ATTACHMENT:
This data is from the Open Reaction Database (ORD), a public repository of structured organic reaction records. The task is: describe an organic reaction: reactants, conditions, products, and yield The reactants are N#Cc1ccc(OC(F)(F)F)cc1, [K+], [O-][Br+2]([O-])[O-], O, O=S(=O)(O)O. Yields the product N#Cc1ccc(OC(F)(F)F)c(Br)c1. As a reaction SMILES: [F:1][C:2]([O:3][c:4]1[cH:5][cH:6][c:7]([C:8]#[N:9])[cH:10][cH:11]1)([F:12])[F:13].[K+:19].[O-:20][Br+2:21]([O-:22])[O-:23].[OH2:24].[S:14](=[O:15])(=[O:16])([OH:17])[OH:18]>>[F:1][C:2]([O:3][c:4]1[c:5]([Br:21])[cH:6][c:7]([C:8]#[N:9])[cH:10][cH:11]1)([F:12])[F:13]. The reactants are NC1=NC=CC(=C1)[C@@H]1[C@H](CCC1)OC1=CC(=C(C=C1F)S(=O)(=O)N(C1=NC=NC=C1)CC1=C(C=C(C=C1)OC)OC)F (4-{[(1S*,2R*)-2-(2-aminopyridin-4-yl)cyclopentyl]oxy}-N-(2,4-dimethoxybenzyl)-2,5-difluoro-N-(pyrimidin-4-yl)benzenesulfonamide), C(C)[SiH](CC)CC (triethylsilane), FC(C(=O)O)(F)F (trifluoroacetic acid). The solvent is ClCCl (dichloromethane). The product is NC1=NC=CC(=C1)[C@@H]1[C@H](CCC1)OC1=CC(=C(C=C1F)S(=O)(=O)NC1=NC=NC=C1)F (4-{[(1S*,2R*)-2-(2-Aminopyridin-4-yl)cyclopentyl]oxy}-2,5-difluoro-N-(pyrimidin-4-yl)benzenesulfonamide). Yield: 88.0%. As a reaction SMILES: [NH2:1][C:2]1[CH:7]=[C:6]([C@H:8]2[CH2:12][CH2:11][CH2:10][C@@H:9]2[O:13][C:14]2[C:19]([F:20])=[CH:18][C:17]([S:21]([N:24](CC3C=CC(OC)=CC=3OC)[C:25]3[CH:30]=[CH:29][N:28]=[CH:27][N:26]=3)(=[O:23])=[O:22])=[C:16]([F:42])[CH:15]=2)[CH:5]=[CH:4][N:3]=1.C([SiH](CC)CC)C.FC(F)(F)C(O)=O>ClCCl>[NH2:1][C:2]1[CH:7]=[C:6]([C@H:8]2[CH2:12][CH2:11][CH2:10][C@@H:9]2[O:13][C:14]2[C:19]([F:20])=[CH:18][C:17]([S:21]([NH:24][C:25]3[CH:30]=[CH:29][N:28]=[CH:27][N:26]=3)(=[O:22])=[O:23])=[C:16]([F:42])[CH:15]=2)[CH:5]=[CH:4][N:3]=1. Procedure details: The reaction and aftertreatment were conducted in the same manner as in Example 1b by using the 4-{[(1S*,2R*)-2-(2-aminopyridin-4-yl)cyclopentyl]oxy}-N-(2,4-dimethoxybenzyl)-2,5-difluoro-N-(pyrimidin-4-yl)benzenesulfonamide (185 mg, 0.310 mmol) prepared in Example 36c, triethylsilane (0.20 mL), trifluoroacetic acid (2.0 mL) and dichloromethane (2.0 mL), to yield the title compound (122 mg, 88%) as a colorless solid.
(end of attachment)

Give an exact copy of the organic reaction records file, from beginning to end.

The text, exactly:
This data is from the Open Reaction Database (ORD), a public repository of structured organic reaction records. The task is: describe an organic reaction: reactants, conditions, products, and yield The reactants are N#Cc1ccc(OC(F)(F)F)cc1, [K+], [O-][Br+2]([O-])[O-], O, O=S(=O)(O)O. Yields the product N#Cc1ccc(OC(F)(F)F)c(Br)c1. As a reaction SMILES: [F:1][C:2]([O:3][c:4]1[cH:5][cH:6][c:7]([C:8]#[N:9])[cH:10][cH:11]1)([F:12])[F:13].[K+:19].[O-:20][Br+2:21]([O-:22])[O-:23].[OH2:24].[S:14](=[O:15])(=[O:16])([OH:17])[OH:18]>>[F:1][C:2]([O:3][c:4]1[c:5]([Br:21])[cH:6][c:7]([C:8]#[N:9])[cH:10][cH:11]1)([F:12])[F:13]. The reactants are NC1=NC=CC(=C1)[C@@H]1[C@H](CCC1)OC1=CC(=C(C=C1F)S(=O)(=O)N(C1=NC=NC=C1)CC1=C(C=C(C=C1)OC)OC)F (4-{[(1S*,2R*)-2-(2-aminopyridin-4-yl)cyclopentyl]oxy}-N-(2,4-dimethoxybenzyl)-2,5-difluoro-N-(pyrimidin-4-yl)benzenesulfonamide), C(C)[SiH](CC)CC (triethylsilane), FC(C(=O)O)(F)F (trifluoroacetic acid). The solvent is ClCCl (dichloromethane). The product is NC1=NC=CC(=C1)[C@@H]1[C@H](CCC1)OC1=CC(=C(C=C1F)S(=O)(=O)NC1=NC=NC=C1)F (4-{[(1S*,2R*)-2-(2-Aminopyridin-4-yl)cyclopentyl]oxy}-2,5-difluoro-N-(pyrimidin-4-yl)benzenesulfonamide). Yield: 88.0%. As a reaction SMILES: [NH2:1][C:2]1[CH:7]=[C:6]([C@H:8]2[CH2:12][CH2:11][CH2:10][C@@H:9]2[O:13][C:14]2[C:19]([F:20])=[CH:18][C:17]([S:21]([N:24](CC3C=CC(OC)=CC=3OC)[C:25]3[CH:30]=[CH:29][N:28]=[CH:27][N:26]=3)(=[O:23])=[O:22])=[C:16]([F:42])[CH:15]=2)[CH:5]=[CH:4][N:3]=1.C([SiH](CC)CC)C.FC(F)(F)C(O)=O>ClCCl>[NH2:1][C:2]1[CH:7]=[C:6]([C@H:8]2[CH2:12][CH2:11][CH2:10][C@@H:9]2[O:13][C:14]2[C:19]([F:20])=[CH:18][C:17]([S:21]([NH:24][C:25]3[CH:30]=[CH:29][N:28]=[CH:27][N:26]=3)(=[O:22])=[O:23])=[C:16]([F:42])[CH:15]=2)[CH:5]=[CH:4][N:3]=1. Procedure details: The reaction and aftertreatment were conducted in the same manner as in Example 1b by using the 4-{[(1S*,2R*)-2-(2-aminopyridin-4-yl)cyclopentyl]oxy}-N-(2,4-dimethoxybenzyl)-2,5-difluoro-N-(pyrimidin-4-yl)benzenesulfonamide (185 mg, 0.310 mmol) prepared in Example 36c, triethylsilane (0.20 mL), trifluoroacetic acid (2.0 mL) and dichloromethane (2.0 mL), to yield the title compound (122 mg, 88%) as a colorless solid.